Do you want chips with that?
Sales of biomass boilers are soaring. Yet, the technology needs careful consideration if you are to reap the rewards of lower fuel bills and carbon savings. Mark Northcott, managing director at Remeha Commercial, gives some pointers to a successful installation.
Biomass boilers are in favour. This is not surprising given the outstanding carbon savings on offer from biomass, reduced fuel bills due to the relatively low price of woodchip and pellets and the tempting carrots on offer from the forthcoming Renewable Heat Incentive (RHI). Yet, despite these benefits, biomass boiler installations are not without their pitfalls and they will not be the perfect solution for all applications.
The RHI will certainly encourage consideration of this tried and tested technology. While the legislation is still to be enacted in parliament, the proposed tariffs have been announced. Any local authority is going to be tempted by the offer of a sum up to 7.9 p/kWh of heat generated. Even without this incentive, Remeha has found that biomass installations using woodchips or pellets will achieve rapid payback on investment. The Carbon Trust has produced case study evidence that shows paybacks ranging from just 2.9 years through to 4.7 years due to the lower costs for wood over other fuels. Payback times will fall once the tariffs offered by the RHI kick in.
Biomass boilers are outstanding performers in terms of reducing carbon emissions. Burning wood simply releases the CO2 that was absorbed during the tree’s growth, keeping the level of carbon at an equilibrium when those trees are regrown. Using solid biomass for heating typically gives reductions in carbon emissions of around 90% in comparison to using fossil fuel heating systems. The Carbon Trust reports that CO2 emissions for woodchip biomass range from 10-23 kg CO2/MWh. This compares with 263-302 kgCO2/MWh for natural gas.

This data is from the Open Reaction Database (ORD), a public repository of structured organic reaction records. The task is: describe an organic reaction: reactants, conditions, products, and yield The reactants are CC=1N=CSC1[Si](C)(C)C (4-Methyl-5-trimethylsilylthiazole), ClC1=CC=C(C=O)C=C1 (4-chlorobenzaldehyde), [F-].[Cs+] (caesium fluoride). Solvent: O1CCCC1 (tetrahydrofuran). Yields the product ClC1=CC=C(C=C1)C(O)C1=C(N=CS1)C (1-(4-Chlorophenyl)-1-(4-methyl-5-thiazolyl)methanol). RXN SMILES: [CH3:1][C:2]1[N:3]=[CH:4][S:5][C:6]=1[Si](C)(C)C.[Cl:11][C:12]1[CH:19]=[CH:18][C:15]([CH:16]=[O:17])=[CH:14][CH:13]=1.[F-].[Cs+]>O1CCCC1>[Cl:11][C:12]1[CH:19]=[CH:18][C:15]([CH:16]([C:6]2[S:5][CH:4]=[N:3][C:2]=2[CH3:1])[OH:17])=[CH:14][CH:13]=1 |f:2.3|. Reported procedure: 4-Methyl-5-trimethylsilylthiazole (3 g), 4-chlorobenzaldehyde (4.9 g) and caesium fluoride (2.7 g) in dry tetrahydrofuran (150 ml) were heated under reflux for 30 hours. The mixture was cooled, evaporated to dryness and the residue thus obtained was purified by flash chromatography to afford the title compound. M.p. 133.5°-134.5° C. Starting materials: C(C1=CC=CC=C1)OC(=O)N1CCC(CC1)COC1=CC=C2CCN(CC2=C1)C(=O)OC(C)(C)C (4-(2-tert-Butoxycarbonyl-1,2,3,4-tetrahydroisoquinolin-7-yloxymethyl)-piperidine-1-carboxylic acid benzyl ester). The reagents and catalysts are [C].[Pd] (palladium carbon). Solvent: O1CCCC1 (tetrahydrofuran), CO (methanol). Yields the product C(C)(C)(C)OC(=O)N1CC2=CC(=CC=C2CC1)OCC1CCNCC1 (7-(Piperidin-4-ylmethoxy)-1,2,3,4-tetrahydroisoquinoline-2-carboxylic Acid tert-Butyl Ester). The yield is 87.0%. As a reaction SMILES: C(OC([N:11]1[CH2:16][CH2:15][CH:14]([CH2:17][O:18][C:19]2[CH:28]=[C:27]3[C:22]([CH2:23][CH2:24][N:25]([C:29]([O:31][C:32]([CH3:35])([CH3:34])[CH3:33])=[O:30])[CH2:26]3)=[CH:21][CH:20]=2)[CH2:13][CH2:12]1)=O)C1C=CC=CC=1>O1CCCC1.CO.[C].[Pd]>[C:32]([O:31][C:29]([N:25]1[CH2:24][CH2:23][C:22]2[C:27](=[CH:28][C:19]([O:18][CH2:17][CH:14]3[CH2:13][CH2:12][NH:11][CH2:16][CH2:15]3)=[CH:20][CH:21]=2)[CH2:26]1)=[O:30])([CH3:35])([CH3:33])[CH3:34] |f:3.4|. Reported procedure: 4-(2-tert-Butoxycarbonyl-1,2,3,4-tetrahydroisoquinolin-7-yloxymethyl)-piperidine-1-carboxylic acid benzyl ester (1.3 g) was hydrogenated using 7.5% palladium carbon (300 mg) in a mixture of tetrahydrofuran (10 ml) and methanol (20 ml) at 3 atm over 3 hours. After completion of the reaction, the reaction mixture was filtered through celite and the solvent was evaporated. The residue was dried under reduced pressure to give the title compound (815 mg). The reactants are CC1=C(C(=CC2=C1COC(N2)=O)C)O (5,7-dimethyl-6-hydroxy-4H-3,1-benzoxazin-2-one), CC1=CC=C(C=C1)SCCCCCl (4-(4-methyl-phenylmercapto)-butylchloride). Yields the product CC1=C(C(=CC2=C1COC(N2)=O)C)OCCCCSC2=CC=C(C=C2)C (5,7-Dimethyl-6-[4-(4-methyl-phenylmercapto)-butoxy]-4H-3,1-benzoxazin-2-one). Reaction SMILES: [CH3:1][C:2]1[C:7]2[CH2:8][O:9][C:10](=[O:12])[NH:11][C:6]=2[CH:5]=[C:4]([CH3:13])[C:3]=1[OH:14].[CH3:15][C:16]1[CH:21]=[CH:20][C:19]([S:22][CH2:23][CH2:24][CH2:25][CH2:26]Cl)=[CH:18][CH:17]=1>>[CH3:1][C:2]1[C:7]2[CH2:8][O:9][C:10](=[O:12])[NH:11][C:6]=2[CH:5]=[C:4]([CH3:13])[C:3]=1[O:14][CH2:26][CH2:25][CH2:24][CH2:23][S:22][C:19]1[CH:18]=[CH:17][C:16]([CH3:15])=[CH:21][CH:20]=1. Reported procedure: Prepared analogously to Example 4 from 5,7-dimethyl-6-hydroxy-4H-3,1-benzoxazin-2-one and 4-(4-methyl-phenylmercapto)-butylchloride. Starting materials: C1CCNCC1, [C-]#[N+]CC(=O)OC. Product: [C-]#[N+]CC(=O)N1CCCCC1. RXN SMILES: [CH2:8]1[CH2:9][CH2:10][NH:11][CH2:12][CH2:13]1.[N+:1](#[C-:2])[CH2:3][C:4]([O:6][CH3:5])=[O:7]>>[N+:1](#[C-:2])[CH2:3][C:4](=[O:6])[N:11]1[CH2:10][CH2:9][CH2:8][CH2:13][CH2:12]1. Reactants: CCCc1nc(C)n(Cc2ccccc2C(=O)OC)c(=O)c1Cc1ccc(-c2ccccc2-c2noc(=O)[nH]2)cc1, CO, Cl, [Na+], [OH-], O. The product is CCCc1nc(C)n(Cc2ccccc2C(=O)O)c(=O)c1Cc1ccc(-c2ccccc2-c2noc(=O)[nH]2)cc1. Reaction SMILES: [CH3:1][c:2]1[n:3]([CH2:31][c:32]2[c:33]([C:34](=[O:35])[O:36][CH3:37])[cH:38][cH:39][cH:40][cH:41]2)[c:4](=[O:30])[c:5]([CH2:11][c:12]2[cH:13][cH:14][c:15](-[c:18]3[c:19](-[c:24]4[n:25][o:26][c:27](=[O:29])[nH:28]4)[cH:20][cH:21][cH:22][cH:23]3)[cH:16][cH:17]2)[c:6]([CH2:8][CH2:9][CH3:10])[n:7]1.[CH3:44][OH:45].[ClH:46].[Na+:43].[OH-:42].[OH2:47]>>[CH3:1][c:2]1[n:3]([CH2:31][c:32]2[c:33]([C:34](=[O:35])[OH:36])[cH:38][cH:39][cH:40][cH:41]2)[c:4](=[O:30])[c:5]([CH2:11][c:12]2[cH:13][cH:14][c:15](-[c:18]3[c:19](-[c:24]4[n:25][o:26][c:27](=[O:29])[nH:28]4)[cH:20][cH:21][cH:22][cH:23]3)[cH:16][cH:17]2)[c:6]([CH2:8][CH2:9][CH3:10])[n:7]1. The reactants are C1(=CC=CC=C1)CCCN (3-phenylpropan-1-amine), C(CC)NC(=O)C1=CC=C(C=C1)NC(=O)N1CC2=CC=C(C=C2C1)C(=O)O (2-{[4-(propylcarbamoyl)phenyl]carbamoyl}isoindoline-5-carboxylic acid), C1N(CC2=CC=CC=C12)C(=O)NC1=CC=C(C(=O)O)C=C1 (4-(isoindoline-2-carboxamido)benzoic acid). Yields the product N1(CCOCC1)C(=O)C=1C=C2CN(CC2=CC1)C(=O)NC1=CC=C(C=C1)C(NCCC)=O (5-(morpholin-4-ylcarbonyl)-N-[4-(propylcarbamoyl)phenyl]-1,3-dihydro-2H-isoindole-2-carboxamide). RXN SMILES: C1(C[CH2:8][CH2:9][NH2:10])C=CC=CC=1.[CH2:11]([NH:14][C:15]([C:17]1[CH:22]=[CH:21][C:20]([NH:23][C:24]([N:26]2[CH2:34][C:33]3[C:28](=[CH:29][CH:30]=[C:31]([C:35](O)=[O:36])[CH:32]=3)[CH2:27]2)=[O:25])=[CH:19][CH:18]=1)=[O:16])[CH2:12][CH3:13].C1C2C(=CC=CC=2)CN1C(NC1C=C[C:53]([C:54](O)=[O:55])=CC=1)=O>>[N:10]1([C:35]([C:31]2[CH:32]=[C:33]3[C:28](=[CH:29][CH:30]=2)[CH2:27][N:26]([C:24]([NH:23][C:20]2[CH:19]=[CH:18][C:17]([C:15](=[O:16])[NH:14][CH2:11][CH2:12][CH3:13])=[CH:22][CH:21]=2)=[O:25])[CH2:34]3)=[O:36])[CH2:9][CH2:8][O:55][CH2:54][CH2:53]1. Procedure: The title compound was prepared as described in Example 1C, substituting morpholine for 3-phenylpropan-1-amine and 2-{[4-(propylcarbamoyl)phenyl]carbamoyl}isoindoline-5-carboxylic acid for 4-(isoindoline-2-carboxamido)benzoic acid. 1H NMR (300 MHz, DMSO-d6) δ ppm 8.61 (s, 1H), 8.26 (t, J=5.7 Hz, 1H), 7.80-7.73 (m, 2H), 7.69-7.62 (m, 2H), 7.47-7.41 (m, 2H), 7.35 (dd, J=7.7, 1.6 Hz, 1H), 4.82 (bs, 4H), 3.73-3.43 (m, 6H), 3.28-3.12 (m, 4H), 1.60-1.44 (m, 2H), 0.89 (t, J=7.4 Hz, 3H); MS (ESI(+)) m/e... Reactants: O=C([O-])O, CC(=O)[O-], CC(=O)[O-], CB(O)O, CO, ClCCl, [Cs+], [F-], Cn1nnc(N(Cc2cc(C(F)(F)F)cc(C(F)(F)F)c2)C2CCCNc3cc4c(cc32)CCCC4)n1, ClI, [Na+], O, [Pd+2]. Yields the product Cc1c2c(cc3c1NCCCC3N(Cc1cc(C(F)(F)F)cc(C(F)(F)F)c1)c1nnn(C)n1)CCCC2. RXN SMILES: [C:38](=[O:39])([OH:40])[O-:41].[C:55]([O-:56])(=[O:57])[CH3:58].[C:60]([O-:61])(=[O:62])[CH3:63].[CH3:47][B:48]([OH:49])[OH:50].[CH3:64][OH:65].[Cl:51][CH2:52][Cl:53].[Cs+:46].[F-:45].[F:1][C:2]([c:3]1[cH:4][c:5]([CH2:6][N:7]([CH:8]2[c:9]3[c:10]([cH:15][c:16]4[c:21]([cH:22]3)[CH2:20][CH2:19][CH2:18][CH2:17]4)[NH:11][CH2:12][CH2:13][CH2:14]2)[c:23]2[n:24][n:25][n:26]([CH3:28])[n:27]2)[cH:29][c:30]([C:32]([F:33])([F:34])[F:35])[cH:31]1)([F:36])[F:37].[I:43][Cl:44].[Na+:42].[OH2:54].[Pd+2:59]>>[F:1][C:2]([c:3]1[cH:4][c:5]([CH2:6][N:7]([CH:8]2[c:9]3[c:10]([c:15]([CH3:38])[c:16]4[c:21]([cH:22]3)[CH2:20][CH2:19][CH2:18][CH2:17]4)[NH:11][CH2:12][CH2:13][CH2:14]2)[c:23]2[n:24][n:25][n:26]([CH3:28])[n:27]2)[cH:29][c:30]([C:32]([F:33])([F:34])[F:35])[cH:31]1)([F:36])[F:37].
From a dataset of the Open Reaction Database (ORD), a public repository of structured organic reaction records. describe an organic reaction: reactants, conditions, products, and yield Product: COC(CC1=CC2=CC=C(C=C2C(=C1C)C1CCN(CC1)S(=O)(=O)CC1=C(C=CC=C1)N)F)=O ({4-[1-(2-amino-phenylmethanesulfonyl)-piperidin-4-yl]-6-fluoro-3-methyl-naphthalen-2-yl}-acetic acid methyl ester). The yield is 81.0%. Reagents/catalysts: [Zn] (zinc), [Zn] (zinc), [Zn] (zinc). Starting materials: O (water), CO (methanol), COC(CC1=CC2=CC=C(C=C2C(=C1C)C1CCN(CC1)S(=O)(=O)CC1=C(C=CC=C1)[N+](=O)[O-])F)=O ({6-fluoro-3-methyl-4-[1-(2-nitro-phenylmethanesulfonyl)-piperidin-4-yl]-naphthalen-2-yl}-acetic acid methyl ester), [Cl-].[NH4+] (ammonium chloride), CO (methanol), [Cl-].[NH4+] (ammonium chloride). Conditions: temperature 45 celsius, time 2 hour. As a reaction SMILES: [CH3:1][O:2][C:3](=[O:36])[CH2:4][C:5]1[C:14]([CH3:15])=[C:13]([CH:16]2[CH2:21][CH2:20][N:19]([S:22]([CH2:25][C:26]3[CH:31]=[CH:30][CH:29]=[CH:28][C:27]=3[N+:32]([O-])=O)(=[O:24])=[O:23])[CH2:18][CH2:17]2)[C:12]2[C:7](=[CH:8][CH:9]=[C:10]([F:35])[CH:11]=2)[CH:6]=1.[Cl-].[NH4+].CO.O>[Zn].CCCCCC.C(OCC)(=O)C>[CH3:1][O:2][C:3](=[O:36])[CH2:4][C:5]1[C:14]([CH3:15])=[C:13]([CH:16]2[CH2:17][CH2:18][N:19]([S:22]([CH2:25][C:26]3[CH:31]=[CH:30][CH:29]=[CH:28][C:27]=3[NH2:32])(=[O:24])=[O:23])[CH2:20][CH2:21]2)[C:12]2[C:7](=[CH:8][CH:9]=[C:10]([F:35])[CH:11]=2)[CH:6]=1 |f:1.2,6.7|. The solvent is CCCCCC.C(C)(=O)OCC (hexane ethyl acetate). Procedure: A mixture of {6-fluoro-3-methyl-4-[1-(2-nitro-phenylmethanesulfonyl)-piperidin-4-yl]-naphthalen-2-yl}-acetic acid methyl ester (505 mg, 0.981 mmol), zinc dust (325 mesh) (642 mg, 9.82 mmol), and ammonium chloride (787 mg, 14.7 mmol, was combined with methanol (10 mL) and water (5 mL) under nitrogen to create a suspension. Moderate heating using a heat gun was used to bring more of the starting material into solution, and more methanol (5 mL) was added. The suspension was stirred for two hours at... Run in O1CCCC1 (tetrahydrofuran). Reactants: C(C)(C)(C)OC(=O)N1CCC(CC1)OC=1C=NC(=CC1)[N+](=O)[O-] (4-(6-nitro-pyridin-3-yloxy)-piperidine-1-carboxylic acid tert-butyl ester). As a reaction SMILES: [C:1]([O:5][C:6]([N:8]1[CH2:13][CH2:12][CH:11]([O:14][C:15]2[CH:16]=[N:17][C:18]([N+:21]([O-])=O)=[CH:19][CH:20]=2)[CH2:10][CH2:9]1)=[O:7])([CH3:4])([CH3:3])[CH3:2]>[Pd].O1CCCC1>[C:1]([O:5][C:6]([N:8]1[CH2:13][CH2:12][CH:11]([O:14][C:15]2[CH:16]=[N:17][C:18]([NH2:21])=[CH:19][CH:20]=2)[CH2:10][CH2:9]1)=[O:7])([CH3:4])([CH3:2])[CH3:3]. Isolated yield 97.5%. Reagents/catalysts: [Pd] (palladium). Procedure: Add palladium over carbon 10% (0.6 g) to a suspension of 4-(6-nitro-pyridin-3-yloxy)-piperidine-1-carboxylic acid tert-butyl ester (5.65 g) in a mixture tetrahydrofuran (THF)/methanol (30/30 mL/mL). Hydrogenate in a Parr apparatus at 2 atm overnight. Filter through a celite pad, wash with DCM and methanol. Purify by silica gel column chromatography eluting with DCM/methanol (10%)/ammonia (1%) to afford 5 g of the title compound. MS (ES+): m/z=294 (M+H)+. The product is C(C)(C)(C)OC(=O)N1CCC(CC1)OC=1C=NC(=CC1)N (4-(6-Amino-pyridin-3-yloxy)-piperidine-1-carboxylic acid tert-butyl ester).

Availability should not be an issue for most applications but it needs consideration as sourcing fuels can be difficult in certain areas of the UK. The Forestry Commission estimates that an additional 2 million tonnes of wood could be harvested from currently under-managed UK woodlands by 2020, representing half of the available, currently unharvested, material in English woodlands. The Carbon Trust states that sufficient UK woodfuel resources exist to supply a large number of new biomass heating systems.
Fuel storage and delivery needs to be considered also. Fuel can be stored in dedicated storage facilities (either above or below ground), in integrated facilities within existing buildings, or in removable storage containers. If there is no readily-available local supply, haulage costs could prove prohibitive.
A biomass boiler is best suited to being operated relatively continuously (between around 30% and 100% of its rated output). This means that a fossil fuel system is often specified in addition to the biomass boiler to manage peak loads. Biomass boilers are considerably larger in volume than an equivalently rated fossil-fuel plant due to the combustion characteristics of solid, organic materials. Buildings where the heating system is used for long periods during the year, such as swimming pools, hospitals etc offer conditions more suited to biomass boilers than general occupancy buildings such as offices, for example.